If you look at India’s human rights record, I feel so ashamed that it always takes a neutral stand at the United Nations Human Rights Council on issues concerning gender identity and sexual orientation. India is politically immature to handle the issues concerning our community; this is reflected in its failure to comply not just with NALSA but also with Navtej Singh Johar. It took a neutral stand on gender identity and sexual orientation, but it is illiterate and does not really understand the concept.
Q: In the recent elections in Karnataka, the civil society played an important role in the victory of the Indian National Congress (INC). Can you talk about the role played by LGBTQIA++ organisations, if any? Do you expect any change in the political climate towards the community post the elections?
A: In general, I think the people of Karnataka really wanted a change from the anti-people policies such as thehijab ban or theanti-conversion laws and the kind of politically charged environment created by the BJP-led state government. There were constant attacks on sex workers, transgender persons and Dalits.So, the civil society had converged because all of us wanted a people’s government that would listen to and address our concerns.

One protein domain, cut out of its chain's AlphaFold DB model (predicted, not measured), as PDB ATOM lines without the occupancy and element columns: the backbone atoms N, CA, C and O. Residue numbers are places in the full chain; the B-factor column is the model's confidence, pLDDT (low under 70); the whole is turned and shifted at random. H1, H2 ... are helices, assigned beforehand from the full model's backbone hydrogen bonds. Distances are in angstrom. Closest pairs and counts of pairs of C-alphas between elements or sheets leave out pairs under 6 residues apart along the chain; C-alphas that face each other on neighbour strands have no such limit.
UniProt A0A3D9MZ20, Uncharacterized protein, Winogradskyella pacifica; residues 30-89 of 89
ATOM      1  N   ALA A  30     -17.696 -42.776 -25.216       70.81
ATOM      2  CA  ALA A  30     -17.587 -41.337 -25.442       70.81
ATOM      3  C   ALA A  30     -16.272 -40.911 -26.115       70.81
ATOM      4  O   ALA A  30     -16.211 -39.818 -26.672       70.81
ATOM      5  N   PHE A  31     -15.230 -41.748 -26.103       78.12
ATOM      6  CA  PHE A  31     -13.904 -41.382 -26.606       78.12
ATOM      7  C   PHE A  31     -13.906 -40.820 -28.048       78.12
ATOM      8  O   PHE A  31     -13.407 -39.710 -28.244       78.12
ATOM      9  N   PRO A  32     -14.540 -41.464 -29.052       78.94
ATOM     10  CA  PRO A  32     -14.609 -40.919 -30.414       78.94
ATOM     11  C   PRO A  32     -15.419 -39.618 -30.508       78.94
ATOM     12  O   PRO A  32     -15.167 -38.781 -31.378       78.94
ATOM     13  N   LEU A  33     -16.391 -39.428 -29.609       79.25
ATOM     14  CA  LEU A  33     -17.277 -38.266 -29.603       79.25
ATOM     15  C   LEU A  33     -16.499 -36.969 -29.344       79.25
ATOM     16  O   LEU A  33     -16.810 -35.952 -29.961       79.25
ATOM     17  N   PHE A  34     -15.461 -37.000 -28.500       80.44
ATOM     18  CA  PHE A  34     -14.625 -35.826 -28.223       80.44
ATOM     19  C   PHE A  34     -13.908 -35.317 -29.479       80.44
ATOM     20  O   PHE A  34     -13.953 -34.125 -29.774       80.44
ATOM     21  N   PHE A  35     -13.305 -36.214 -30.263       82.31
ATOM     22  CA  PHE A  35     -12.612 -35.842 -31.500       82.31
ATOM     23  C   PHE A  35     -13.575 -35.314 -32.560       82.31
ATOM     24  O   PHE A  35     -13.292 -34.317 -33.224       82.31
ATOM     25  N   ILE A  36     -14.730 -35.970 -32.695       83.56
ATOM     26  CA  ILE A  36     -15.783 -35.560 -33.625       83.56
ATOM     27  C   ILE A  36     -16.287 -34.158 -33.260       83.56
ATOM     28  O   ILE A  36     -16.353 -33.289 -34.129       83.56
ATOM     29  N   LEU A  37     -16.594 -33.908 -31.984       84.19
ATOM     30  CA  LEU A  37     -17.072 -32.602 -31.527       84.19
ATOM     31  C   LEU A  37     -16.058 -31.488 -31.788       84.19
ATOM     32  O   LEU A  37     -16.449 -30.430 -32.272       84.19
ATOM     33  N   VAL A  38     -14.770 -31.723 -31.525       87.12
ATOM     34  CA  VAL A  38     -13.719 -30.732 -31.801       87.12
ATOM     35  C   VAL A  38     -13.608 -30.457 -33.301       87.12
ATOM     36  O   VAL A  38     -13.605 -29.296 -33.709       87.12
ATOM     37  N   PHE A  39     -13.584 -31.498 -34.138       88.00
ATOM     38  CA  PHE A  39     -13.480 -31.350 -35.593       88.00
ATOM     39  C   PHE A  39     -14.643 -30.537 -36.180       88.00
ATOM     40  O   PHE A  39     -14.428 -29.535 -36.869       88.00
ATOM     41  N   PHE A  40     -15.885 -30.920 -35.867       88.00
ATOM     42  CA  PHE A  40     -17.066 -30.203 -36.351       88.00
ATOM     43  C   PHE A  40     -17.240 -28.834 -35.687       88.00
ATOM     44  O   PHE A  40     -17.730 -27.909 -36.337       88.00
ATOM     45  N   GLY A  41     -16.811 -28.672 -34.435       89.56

It is very important for us to have participation at the public level and the recent elections in Karnataka is the best example of how our organisation Ondede played a vital role. We are a part of the manifesto committee.
It is very important for us to have participation at the public level and the recent elections in Karnataka is the best example of how our organisation Ondede played a vital role. We are a part of the manifesto committee. Our participation is reflected in the fact that the INC had mentioned in its election manifesto that it would constitute a welfare board, and allocate ₹100 crore of the state budget to support the children of hijras (transgender persons) and jogappas (men who marry a goddess to become women). No other party has included something like this in their respective manifestos. So, Karnataka’s election is a hope for our community.
Q: As a transgender activist and a founder of the human rights organisation Ondede, and someone who is actively involved in politics, how do you think you are able to represent the struggles of your community? Does your status as an activist change anything in terms of societal perception?
A: They say that there are many firsts attached to my name. I think my activism with many stakeholders has really changed a lot of things for me and my community. So, my many firsts are the beginning of much-needed activism. With our involvement in Karnataka, I hope that there are many firsts by other members of the community.